Connecting with a CFO through copy means one thing: prove the return on investment for whatever you’re selling. Big, hollow claims are easily dismissed – you need to really show your working.

Your copy also needs to demonstrate that you empathise with the CFO’s position; without this, your claims won’t be taken seriously.

Chief information officer (CIO): benefit versus risk

No C-suite position is easy, but being a CIO is arguably the most challenging. CIOs are in an unusual position where enterprise technology is changing rapidly – and advances and disruption are everywhere – but many are struggling to manage an unsightly tangle of legacy systems.

Understanding the pressures CIOs are under is important. As well as maintaining and keeping legacy systems running, they are under increasing pressure to provide the latest technology to employees to enable greater productivity, mobile working and even –  just maybe – digital transformation.

They’re likely to care about migrating to a better way of doing things if you can show how to do it in a cost-effective manner and with minimal disruption. They take the heat when systems go wrong, so risk mitigation is a big driver, too.

Chief technology officer (CTO): demonstrate your chops

A CTO will work closely with the CIO, however, their priorities are very different. Whereas the CIO focuses on ‘keeping the lights on’, the CTO will be on the hunt for new technology to procure and ways to improve efficiency in the organisation.

When writing for a CTO, you need to keep in mind they’re probably experts in their own right, and the technical sophistication of your copy needs to reflect this. You need to demonstrate your own expertise on a subject (rather than just using a few buzzwords and hoping for the best).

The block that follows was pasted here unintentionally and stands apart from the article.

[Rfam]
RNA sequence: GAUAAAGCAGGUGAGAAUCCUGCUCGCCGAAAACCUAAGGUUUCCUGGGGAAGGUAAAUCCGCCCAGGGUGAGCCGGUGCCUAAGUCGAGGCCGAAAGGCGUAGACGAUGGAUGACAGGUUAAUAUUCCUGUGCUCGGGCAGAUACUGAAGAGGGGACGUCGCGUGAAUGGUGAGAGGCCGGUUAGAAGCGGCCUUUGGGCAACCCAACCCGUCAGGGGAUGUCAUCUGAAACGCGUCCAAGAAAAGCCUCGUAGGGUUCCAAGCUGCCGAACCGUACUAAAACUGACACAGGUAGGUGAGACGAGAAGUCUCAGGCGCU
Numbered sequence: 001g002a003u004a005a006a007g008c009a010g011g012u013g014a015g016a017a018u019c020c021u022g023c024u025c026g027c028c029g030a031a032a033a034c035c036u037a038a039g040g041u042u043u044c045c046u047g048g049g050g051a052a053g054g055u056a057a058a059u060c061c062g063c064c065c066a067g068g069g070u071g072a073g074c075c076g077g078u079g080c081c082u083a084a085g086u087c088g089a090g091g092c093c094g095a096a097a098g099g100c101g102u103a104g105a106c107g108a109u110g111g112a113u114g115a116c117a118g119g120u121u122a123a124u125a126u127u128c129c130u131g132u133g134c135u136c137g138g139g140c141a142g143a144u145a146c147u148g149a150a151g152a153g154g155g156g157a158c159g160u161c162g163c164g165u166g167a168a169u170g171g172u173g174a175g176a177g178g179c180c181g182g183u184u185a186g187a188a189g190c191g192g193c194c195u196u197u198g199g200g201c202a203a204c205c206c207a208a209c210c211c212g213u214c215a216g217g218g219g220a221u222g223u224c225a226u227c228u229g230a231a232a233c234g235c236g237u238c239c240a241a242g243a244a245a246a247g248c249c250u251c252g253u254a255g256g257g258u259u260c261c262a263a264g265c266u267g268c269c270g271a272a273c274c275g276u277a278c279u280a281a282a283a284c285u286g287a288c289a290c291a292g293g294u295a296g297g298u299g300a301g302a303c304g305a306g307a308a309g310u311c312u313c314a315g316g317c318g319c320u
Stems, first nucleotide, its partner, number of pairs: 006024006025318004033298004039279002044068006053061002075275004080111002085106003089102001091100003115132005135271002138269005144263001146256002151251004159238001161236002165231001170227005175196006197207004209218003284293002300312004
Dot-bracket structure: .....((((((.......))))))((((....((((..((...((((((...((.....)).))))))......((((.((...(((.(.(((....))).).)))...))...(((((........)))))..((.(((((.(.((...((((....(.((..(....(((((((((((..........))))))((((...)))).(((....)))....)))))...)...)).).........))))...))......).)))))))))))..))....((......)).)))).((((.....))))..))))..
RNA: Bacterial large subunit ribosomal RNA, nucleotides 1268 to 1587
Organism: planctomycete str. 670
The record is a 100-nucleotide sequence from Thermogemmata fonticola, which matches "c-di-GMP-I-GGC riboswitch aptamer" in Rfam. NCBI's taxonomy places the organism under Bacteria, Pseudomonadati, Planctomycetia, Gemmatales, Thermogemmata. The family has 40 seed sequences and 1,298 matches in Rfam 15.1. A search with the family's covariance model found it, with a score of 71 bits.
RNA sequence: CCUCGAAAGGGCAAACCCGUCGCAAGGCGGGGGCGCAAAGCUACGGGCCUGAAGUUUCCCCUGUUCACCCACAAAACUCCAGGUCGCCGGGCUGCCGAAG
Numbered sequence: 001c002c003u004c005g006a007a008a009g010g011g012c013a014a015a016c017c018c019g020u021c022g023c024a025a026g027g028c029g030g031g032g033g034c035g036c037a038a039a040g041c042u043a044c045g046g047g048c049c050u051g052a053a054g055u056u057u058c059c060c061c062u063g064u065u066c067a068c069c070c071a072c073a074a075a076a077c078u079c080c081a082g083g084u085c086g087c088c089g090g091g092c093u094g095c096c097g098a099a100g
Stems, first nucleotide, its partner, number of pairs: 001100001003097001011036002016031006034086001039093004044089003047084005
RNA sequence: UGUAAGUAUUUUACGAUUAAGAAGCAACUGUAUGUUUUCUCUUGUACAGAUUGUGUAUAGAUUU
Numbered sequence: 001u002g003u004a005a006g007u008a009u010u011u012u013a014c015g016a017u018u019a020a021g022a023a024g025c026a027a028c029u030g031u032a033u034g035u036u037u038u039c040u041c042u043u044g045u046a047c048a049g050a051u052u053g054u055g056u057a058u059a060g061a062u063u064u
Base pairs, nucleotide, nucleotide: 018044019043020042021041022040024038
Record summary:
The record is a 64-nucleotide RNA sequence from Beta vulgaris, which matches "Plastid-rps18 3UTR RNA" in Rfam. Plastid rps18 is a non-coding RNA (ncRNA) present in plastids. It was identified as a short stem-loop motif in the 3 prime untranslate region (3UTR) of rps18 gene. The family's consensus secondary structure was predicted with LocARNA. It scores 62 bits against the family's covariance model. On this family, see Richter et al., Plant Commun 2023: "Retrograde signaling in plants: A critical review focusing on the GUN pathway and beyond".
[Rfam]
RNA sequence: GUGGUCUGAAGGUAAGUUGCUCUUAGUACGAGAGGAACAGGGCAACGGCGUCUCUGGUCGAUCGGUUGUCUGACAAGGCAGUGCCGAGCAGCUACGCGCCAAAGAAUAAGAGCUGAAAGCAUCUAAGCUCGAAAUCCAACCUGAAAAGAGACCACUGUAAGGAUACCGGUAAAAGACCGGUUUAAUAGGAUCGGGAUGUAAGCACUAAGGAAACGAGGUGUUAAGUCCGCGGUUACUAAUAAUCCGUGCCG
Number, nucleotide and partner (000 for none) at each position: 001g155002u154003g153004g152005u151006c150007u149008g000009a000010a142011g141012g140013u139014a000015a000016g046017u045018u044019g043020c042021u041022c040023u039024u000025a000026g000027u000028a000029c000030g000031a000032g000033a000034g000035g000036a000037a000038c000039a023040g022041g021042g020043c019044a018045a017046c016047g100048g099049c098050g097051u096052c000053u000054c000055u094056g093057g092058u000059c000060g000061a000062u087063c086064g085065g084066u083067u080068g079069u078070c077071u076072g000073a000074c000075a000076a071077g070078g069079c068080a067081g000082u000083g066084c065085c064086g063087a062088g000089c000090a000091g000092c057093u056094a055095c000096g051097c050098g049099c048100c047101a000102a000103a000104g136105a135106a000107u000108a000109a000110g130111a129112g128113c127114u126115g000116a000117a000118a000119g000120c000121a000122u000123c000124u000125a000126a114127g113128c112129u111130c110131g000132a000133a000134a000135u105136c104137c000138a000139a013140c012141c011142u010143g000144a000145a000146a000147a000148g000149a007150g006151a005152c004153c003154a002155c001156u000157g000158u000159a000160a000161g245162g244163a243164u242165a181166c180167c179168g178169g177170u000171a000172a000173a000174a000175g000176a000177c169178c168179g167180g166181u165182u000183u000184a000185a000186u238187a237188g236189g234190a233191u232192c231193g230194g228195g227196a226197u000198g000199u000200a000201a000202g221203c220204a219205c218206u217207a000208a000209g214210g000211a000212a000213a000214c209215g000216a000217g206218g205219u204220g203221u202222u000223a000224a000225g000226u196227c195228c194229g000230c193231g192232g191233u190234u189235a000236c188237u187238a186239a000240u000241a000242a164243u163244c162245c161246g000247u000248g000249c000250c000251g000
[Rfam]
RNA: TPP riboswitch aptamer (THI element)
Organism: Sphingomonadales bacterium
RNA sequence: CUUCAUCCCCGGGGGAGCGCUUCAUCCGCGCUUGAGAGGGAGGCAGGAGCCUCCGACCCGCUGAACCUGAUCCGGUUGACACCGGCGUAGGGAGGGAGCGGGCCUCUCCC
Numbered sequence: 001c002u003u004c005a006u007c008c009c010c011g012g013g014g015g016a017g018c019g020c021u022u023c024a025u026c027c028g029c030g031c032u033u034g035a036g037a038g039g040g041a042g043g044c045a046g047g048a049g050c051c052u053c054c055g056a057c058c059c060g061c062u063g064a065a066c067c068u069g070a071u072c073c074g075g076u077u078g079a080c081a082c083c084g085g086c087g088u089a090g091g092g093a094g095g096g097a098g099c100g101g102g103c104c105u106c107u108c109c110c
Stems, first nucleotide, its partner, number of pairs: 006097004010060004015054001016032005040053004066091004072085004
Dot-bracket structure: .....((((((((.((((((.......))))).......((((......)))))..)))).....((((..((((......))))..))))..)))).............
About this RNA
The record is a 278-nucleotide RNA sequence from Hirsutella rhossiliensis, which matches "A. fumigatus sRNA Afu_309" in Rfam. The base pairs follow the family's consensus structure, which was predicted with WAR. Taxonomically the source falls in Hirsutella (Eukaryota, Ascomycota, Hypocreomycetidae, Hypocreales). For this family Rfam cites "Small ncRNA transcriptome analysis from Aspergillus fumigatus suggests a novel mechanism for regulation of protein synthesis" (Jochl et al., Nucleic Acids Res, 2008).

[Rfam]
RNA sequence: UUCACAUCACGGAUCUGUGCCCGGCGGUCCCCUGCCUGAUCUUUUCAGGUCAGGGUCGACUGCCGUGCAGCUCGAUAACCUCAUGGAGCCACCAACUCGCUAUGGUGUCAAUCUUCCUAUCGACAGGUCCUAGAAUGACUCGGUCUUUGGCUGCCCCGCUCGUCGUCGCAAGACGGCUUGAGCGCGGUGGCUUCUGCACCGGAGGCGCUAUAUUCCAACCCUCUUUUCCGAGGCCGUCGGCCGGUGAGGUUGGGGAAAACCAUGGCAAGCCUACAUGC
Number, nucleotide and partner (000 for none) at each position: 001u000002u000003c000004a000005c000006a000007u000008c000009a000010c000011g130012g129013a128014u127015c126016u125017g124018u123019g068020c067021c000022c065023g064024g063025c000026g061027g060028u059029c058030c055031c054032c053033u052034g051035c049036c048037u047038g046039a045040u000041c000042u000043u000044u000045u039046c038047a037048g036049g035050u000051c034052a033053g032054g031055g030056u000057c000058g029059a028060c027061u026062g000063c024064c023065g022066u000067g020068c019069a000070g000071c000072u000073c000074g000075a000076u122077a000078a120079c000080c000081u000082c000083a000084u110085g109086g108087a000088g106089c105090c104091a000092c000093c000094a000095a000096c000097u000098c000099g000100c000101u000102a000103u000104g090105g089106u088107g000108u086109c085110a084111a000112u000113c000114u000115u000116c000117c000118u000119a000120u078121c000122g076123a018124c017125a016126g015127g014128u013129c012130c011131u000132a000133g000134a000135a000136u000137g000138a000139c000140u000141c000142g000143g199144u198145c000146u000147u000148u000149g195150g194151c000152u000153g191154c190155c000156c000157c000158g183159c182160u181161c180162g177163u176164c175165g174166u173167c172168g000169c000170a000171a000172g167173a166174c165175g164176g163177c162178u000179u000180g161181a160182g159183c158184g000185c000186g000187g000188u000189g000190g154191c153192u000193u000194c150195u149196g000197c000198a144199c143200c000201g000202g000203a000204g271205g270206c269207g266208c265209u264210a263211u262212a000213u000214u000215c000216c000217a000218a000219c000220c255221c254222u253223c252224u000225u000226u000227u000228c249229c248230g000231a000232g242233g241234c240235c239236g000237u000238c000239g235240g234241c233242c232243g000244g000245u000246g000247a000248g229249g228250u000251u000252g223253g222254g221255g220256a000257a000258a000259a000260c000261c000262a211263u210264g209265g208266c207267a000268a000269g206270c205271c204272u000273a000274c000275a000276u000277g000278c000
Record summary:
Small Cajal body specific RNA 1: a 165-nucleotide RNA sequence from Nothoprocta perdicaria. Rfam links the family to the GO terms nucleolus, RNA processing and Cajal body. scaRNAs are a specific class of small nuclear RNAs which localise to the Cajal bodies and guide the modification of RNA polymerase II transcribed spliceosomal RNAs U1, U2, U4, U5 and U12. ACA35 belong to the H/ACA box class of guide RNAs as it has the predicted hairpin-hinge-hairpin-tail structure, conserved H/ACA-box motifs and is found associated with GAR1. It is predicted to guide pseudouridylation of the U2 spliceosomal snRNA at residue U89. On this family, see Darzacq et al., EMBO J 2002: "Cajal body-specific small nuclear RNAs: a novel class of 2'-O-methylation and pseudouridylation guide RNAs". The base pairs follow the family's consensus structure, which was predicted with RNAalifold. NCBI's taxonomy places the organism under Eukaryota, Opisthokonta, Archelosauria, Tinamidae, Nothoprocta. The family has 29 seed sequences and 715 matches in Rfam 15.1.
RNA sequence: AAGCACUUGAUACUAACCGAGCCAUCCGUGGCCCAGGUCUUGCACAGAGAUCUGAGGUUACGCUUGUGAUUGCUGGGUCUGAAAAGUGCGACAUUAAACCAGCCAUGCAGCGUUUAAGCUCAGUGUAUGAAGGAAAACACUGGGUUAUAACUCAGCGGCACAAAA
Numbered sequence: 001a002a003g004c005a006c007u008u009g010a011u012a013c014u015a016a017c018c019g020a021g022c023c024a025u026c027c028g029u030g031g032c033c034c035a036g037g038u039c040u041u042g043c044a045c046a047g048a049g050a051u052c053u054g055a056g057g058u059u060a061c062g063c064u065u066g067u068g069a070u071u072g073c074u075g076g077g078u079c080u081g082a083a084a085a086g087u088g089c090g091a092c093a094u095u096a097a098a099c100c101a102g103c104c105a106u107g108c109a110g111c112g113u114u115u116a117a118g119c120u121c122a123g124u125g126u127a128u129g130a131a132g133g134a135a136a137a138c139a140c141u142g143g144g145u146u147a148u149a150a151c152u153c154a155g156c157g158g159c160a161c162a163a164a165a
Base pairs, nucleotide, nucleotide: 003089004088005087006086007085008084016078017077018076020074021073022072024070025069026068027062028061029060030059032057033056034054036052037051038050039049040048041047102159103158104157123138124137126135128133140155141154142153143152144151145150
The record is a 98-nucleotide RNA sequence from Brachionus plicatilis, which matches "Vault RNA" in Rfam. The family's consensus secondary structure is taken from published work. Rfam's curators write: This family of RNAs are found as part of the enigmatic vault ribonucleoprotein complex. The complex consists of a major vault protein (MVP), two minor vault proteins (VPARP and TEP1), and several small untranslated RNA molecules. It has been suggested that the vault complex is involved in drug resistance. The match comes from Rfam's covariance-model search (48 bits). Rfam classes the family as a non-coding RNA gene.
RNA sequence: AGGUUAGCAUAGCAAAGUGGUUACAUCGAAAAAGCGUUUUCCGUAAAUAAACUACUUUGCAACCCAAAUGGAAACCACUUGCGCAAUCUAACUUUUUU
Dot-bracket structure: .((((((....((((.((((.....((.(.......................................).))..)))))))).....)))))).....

They will generally have a technical background, in IT or elsewhere. Detail and backing up copy with reliable sources will go a long way to attracting their attention.

Times are changing for the C-suite

According to Fast Company, it’s going to be more important than ever for companies to hold on to their C-suite talent, so that skills and experience can be kept in-house. This may lead to significant changes to the composition of roles in the future, and will likely prompt major reorganisations.

As middle management positions continue to become less abundant in organisations tasked with cutting overheads, and company hierarchies flattening, average C-suite structures are expected to expand.

And just like all jobs, C-suite roles evolve over time and respond to changes in business and technology. Therefore, as copywriters, we should be prepared for the C-suite of the future and the challenges they will face.

Niche-sounding roles may become very important, and understanding these changes will be crucial to C-suite copywriting. For instance, before the rise of big data and analytics, few might have envisaged the need for a chief data officer, but today many large organisations would be lost without one. A quick search of Google fetched a chief morale boosting initiative officer (not naming any company names!) – well, we all need pepping up on a Monday morning, right?

As B2B copywriters, we’re constantly monitoring the world of B2B marketing for emerging areas and trends in content. Understanding the changing personas in the the C-suite should be no different; how the C-suite continues to develop is just as important as changes in account based marketing and artificial intelligence. Perhaps more so.


Nick developed his copywriting skills in retail, e-commerce, and politics, writing for brands like John Lewis, Tesco, and IHG – and even Members of Parliament and the House of Lords. Today, he’s a favourite among our public sector, retail, and cloud computing clients for his ability to translate complex subjects into audience-relevant and reader-friendly content.